11. The Commission passed a Decision derogating Cyprus, Malta, Austria, Romania and Slovakia from the requirements to prepare an eel management plan, by reason that they are not territories which are the natural habitat of this species.

12. A stop fishing notice was published establishing a prohibition of fishing for turbot by Bulgarian vessels in the Black Sea, effective from 26 April 2008.

13. The European Council passed a regulation which re-defines the scope of anti-dumping duties on salmon products originating from Norway. After considering the matter, the EC has decided that frozen backbones of salmon do not share the same basic physical characteristics as salmon, and that they do not have the same basic end-uses. The Regulation therefore excludes these products from the anti-dumping measures.

14. The Agriculture and Fisheries Council adopted an Action Plan for the Conservation and Management of Sharks at its meeting of 23/24 April. The resolution endorsed the approach proposed by the Commission, and invited a more detailed timetable of specific measures. The Council also considered preliminary reactions to the Green Paper on the reform of the Common Fisheries Policy and discussed the Commission's Communication on Sustainable Aquaculture.

15. The Commission repealed a number of obsolete decisions regarding the structural adjustment of fishing capacity in a number of Member States.

16. Commissioner for Maritime Affairs and Fisheries, Dr. Joe Borg, visited the European Seafood 2009 Exhibition in Brussels. He also met with the Russian authorities and signed an Agreement between the EU and the Russian Federation on cooperation in fisheries and the conservation of the living marine resources in the Baltic Sea.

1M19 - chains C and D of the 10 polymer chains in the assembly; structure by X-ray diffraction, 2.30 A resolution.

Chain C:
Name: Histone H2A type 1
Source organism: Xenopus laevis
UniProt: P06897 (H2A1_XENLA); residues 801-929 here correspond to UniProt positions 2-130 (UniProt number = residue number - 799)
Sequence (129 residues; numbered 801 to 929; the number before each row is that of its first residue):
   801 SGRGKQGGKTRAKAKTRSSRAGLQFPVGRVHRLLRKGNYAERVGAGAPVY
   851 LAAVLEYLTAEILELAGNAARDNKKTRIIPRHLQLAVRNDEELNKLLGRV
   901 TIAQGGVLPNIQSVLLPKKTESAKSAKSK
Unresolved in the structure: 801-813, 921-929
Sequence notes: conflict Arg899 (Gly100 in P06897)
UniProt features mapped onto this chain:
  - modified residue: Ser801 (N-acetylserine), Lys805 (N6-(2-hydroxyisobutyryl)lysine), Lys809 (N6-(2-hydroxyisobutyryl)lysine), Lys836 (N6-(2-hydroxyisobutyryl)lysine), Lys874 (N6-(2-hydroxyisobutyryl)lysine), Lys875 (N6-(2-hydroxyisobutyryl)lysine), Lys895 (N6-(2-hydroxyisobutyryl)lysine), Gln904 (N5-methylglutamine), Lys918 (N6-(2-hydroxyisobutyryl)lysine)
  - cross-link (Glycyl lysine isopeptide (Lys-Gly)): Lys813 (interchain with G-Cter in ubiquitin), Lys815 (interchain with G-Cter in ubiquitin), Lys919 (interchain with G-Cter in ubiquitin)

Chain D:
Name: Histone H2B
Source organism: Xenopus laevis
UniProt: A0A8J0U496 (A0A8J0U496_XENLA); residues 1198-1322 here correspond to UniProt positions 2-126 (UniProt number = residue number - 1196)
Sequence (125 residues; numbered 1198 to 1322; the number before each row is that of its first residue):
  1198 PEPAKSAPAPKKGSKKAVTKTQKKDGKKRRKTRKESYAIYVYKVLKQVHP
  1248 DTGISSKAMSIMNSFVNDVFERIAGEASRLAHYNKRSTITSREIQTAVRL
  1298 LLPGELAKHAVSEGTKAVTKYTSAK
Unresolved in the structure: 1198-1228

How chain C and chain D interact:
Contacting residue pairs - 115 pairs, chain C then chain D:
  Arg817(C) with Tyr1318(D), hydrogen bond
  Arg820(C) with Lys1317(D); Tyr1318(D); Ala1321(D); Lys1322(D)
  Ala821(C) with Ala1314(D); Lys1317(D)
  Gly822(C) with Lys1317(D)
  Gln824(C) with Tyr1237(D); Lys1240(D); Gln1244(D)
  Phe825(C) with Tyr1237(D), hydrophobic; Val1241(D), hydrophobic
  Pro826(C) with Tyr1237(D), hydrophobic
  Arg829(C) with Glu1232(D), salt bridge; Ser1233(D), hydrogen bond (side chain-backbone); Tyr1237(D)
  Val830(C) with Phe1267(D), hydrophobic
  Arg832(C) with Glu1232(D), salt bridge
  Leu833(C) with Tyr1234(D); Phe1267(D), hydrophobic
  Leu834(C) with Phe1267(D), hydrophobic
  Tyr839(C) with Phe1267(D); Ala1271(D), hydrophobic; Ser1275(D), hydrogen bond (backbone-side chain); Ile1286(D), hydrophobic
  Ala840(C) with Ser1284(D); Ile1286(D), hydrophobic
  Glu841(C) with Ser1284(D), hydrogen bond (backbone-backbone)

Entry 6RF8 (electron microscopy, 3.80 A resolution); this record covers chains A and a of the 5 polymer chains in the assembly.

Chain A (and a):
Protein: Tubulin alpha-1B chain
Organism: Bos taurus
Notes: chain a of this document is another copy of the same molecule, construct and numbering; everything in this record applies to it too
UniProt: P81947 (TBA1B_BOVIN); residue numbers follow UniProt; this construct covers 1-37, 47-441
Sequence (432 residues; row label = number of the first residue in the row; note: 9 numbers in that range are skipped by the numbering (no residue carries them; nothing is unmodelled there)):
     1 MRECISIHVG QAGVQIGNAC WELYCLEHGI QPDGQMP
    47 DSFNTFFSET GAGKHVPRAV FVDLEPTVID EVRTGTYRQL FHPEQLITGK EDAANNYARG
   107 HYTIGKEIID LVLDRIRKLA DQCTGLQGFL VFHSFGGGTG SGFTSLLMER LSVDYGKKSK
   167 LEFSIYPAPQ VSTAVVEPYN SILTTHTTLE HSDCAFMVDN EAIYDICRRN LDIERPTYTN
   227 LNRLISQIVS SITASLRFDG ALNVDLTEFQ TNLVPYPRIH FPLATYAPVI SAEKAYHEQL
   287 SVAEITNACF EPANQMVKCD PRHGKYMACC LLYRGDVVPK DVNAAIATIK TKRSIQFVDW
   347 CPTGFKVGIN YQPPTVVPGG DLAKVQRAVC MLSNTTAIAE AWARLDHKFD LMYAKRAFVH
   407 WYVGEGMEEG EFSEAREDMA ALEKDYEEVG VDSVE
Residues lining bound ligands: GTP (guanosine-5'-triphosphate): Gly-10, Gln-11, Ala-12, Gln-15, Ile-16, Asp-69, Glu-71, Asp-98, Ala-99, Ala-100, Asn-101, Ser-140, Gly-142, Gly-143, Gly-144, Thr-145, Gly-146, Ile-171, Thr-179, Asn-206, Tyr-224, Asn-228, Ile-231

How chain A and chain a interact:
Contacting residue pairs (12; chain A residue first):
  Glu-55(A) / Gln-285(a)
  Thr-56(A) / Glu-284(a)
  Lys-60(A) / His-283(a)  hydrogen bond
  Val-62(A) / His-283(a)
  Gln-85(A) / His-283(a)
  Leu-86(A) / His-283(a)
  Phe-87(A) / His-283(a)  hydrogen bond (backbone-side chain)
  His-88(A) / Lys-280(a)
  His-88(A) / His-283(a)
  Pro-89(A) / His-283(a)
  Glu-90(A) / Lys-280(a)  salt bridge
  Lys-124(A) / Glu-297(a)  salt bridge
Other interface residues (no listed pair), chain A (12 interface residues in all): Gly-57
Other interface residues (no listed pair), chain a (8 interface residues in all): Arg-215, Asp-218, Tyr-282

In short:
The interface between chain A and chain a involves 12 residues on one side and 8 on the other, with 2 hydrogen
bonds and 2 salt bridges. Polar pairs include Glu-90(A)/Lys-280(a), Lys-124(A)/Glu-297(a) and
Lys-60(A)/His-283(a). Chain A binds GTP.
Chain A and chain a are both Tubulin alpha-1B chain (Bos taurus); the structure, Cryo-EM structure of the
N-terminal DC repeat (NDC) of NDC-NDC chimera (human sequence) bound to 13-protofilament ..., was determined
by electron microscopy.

17. Dr.Joe Borg also met with the French Minister for Agriculture and Fisheries and a delegation of French fishermen, regarding artisanal fisheries, arrangements governing fishing quotas and reform of the Common Fisheries Policy. Commissioner Borg pointed out the immutability of annual fish quotas once they were agreed by Member States.


Fish hygiene

18. Forty rapid alerts were notified to the European Commission in respect of consignments of fishery products which did not comply with EC food safety requirements. These included consignments from Vietnam (frozen albacore steaks), Russian Federation(frozen pike perch and frozen ungutted rudd), United States (salmon and sole fillets), China (frozen mackerel) and Sweden (frozen baked Baltic herring fillets).

19. The Food and veterinary Office of DG SANCO has published its programme of inspections for 2009. Inspection missions in relation to fishery products will be conducted in Algeria, Benin, Cape Verde, China, Dominican Republic, Egypt, El Salvador, Gabon, Guinea, Indonesia, Kazakhstan, Libya, Mauritius, Myanmar, Nicaragua, Nigeria, Sri Lanka, Albania, Japan, Morocco, and Peru. In relation to live bivalve molluscs missions will be undertaken to Canada, Greenland, United States, Uruguay, and Vietnam.

20. The Food and Veterinary Office of DG SANCO reported on its mission to Saint Vincent and the Grenadines in November 2008, following up a previous mission in 2000 regarding health conditions for the imports by the EC of fish and fishery products. The mission found significant progress with improvements in legislation and organisation of the competent authority. However, the control system was not being implemented at the time of the mission and its effectiveness could not be evaluated. As a result, St. Vincent and Grenadines cannot be considered for inclusion in the countries listed under Commission Decision 2006/766. Recommendations were made regarding training of inspection staff, HACCP implementation and hygiene standards for fishery products.